View from above of a square surrounded by different buildings

From sheep to jets – discovering Peterborough’s history

Lauren Wilson

Buildings archaeologists are used to working on many different structures, including domestic, religious, industrial or commercial buildings – generally anything with a roof. Yet a recent project for Peterborough City Council really put our definition of ‘building’ to the test.

The Local List – or more formally the ‘List of Heritage Assets in Peterborough’ – is a register of buildings, features and sites which are important to the history of Peterborough and its surrounding villages. The list doesn’t include Listed Buildings or Scheduled Monuments, but rather ‘heritage assets’ nominated by local interest groups. We were asked to use the technical terminology we normally apply to historic buildings to describe over 350 assets for the council’s records. Funded by Historic England, the purpose of this initiative was to focus on structures or features which might not fit the traditional definition of heritage.

This project truly tested our knowledge and expanded our understanding of the concept of heritage, while allowing us to learn more about the history of Peterborough. But what exactly is a ‘heritage asset’? Here are some of our favourites.

This guard looks like they are winging it!

Image showing plane outside RAF base at Wittering

The RAF Plane, at RAF Wittering, is visible to everyone passing along the A1. This is a Harrier GR.3 jet plane, acting as gate guard to the base. RAF Wittering received the first Harrier, the GR.1, in 1969 and had various generations until 1989.

Right, shall we get back on track?…

Station building and platform at Ferry Meadows station

The Nene Valley Railway runs along part of the old Peterborough to Northampton line. The line passes through Orton Mere, Overton, Ferry Meadows and Wansford. It was the location for two James Bond films (Octopussy and Goldeneye), in which it passes for East Germany and Saint Petersburg. There are several other listed assets along the line, including signal boxes, bridges, and three stations (Ferry Meadows station is pictured above).

Do ewe need a baaaaath?

Square pit filled with water, enclosed by a wooden fence in a meadow

This is a rare survival of an old sheep wash with enclosure and pit in Bainton. The series of enclosures allowed for livestock to be separated and contained whilst the pit was in use.

This is getting off to a good ‘art…

Sculpture in the shape of a series of doorways

This Untitled sculpture by Miles Davies dates from 1989 and is part of the Thorpe Meadows Sculpture Trail in the Nene Park. Its design reflects the shape of a series of doorways, moving the visitor from the exterior to the interior of the park. Made of steel, it changes colour throughout the year, particularly in autumn, reflecting the nature that surrounds it.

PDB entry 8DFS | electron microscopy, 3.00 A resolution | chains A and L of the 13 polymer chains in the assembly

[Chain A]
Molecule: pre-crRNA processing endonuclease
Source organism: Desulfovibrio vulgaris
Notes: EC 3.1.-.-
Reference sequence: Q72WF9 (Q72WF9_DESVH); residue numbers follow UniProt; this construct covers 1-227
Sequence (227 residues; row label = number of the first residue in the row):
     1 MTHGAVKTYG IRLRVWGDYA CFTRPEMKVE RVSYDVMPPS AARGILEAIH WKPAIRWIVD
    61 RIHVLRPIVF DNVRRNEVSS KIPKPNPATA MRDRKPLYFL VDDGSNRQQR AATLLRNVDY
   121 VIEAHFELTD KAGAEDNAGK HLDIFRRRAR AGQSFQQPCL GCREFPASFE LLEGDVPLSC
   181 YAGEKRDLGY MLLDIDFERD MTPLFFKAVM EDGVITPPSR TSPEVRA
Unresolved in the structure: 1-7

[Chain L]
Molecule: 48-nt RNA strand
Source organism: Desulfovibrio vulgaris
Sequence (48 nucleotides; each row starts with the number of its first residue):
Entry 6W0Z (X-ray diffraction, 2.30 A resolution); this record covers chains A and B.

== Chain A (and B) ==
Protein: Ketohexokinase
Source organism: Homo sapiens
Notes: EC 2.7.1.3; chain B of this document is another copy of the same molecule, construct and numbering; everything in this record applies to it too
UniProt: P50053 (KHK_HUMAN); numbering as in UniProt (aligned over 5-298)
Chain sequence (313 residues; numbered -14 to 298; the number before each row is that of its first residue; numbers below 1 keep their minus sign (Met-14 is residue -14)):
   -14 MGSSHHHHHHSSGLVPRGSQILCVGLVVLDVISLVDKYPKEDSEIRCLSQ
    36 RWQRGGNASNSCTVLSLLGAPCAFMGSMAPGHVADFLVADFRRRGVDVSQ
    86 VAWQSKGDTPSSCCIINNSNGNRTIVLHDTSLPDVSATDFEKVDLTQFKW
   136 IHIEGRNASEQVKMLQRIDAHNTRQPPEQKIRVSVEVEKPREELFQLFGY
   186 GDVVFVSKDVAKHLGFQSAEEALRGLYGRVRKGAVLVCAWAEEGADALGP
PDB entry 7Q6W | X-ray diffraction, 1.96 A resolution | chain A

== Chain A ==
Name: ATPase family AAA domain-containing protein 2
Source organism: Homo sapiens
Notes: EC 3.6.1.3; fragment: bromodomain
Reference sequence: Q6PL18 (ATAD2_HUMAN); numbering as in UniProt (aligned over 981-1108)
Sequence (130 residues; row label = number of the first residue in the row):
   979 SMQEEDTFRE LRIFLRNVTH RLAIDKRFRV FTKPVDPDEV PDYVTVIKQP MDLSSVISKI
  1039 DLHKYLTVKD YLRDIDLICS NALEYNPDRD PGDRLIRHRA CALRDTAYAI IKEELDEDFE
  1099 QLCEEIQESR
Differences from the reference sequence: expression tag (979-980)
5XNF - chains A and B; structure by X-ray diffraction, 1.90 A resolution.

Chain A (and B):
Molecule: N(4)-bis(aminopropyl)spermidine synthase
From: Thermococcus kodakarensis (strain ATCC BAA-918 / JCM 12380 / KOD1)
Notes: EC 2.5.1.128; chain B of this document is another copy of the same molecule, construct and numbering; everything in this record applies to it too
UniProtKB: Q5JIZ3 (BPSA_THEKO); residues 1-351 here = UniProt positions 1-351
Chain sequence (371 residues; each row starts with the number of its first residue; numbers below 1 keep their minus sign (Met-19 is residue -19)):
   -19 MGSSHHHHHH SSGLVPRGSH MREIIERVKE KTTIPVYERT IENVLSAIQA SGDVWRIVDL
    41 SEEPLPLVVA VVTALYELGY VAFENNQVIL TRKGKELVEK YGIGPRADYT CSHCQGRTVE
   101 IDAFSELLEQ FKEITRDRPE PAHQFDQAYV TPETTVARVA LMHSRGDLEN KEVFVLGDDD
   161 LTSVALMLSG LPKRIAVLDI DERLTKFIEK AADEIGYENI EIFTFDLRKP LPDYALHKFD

Some dis-organ-ised architecture next…

Stone building with a tower, tracery window and battlements.

The tower, battlements and tracery window of the Old Rectory in Etton might give it a medieval appearance, but this building is actually Victorian. Restored around 1854 this was the rectory of the nearby St Stephen’s Church. The tower holds a staircase, as we can see from the small, staggered, arched windows in the centre of the picture. The tracery window next to it seems at odds on a domestic building, but maybe it was a link to the nearby church. Medieval houses often had tall windows lighting a central open hall, but the window of the Old Rectory was probably designed to light a modest entrance hall and impress visitors.

A local landowner has been alming the poor with houses

House arranged around central courtyard with water pump in the foreground

© Paul Bryan used under Creative Commons Attribution-ShareAlike 2.0 Generic (CC BY-SA 2.0) licence

These Almshouses in Helpston were funded by Sir James Bradford, a local businessman, on land donated by the Fitzwilliam family, local peerage based at Milton Hall. The design is U-shaped around a central courtyard with a water pump. Philanthropic buildings like this were popular in the Victorian period (1837-1901) onwards. Their architecture reflected the status of their patrons, whilst still being highly functionable.

Let’s not take things for granite…

Area of earthworks characterised by hills and holes

Barnack’s hills and holes is a distinct area of earthworks formed by quarrying. Starting in the medieval period (1066-1500) the limestone of this area was highly sought after. The hills represent the heaps of rubble thrown up by the digging of the holes. The site is now a Nature Reserve and a Site of Specific Scientific Interest.

We hope you’ve enjoyed this short tour of Peterborough’s local heritage. Thanks go to Brigid Geist and William Stafford for helping to complete this project, and to Peterborough City Council for commissioning the work. Unless otherwise stated photo copyright lies with Peterborough City Council.

You can search for nominated assets in Peterborough here. Your local authority might also have a Local List you can search that highlights the history of your area. 

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